The morning sheds light on a very battered region this morning, we have multiple school closings, road closures and still large pockets of the region with no utility services. What we know as of this morning is that a well forecasted severe weather outbreak impacted most of the region, we know that several discrete storm cells broke out in front of the main squall line and due to prime conditions we had a few of these cells developed into super cells, meaning they had rotation. These storms spawned tornado warnings due to this radar indicated rotation.
As of this morning there has not been any tornado touchdowns “confirmed” by the National Weather Service. Having said that, we know that these storms had winds that may have approached 100 miles per hour and can exceed this as well, and some of the largest hail reports we have seen in our region in quite some time as supercells have extremely strong updrafts. Supercell storms can create microbursts that contain winds that can be as damaging as a small tornado but across a larger area. The damage pattern from a microburst is fanned out in multiple directions from a center point where the microburst hit the surface, trees can be sheered off from the tops and roofs can be removed. These storm cells impacted, northern Ulster near Saugerties and also parts of Sullivan County near Livingston Manor and spread into Columbia County as well.
Once the cold front got closer to the region, the storms became more linear and formed into a bowing line segment. The reason we call this a bowing line is the shape the line takes on radar, it appears to bow outwards, the reason for this is tremendous winds behind the squall line. This line of storms hit Southern Ulster, Southern Dutchess, Orange and Putnam particularly hard. The main impact here was something called straight line winds, the damage pattern from this effect is all from the same direction, multiple trees and house damage and utility damage all from a similar direction, straight line winds can reach and exceed 100 mph as well and cause more widespread damage than a weak tornado. This line continues to sag south and impact Rockland and Westchester Counties as well but was also beginning to lose its severe aspects as it tracked south.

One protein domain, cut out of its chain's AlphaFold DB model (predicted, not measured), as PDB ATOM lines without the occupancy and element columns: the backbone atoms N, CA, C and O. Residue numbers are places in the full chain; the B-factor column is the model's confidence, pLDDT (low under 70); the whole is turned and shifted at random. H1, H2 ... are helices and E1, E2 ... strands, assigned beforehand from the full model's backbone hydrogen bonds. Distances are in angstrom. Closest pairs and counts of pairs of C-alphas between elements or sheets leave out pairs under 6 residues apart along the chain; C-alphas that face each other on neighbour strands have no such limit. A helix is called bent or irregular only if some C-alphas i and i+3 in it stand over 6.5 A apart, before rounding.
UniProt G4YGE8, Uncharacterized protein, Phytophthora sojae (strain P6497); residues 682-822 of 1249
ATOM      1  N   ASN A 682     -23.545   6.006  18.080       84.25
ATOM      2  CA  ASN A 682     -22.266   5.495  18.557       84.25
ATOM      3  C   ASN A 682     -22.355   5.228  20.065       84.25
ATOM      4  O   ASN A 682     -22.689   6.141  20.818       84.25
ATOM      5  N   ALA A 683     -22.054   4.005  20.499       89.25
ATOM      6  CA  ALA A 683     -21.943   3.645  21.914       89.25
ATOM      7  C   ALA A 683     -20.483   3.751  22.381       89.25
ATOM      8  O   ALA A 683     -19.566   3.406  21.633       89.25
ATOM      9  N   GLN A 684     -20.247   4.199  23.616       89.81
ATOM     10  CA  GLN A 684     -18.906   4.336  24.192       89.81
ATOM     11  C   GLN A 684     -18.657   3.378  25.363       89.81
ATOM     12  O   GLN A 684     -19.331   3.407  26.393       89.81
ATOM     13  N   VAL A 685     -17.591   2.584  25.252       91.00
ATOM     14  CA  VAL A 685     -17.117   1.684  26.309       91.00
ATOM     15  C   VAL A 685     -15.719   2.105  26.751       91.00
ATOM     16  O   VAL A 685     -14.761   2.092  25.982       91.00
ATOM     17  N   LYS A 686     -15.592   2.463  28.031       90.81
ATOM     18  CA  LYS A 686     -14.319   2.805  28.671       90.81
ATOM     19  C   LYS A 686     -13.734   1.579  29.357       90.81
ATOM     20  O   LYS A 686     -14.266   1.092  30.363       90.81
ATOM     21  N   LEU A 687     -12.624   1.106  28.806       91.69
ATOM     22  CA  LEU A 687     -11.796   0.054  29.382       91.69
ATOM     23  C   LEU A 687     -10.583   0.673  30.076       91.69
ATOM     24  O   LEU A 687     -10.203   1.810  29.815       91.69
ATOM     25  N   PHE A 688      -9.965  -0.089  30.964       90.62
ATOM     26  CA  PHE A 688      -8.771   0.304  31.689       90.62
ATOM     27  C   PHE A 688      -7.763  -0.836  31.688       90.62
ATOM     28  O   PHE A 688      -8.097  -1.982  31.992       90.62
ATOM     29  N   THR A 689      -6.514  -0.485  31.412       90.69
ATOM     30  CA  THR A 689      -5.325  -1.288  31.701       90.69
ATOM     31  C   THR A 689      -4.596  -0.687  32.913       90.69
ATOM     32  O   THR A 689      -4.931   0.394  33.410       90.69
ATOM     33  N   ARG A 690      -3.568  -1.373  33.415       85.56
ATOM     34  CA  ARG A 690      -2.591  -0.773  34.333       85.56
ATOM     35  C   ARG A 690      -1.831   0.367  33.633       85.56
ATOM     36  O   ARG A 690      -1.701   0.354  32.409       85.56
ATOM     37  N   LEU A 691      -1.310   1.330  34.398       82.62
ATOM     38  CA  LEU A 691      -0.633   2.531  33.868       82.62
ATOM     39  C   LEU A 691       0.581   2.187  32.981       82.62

At some point crews from the local National Weather Service office will go out to the areas where a tornado is suspected or reported to have made a touch down. They will look at the damage and determine if it was caused by microburst, straight line winds or a tornado. When looking for tornado damage it is a spiral pattern and it tends to be along a specific path and can be very localized, tornados in this part of the county do not always have the longest paths or the widest, they can be only a few hundred feet wide and only travel a few hundred feet or a few miles. The trees will have a lot of twisting damage and there will be a unique pattern to the damage they survey.
So in short, what really matters is that as with any science there is specific titles and causes as there is for damage in a storm, but we must all be humbled by the fact that whether it’s straight line winds or a microburst or a tornado it is all very damaging, very deadly and for anyone who went through it, very scary. We pour our hearts into keeping you all as far ahead of severe weather as possible. It breaks our heart to know that a life was lost in our region yesterday, and our thoughts are with everyone who’s lives and property have been impacted by this event. We also work to educate all of you on all the details of meteorology, because a greater understanding improves our ability to communicate the complexities and the threats involved in it.
Thank you all for allowing us the responsibility of getting this information out to you, please keep our region in your thoughts today, help a neighbor clean up, thank a first responder or get a utility crew some coffee. Winter storms and now this severe weather have caused heavy impacts on our utility crews over the last few months, probably the most concentrated amount of high impact utility hits that I can remember, they are working hard to get us back up and running, and our partners at Central Hudson do a great job preparing and staying ahead of weather events like this one. Keep your heads up and let’s rebuild and get back on our feet.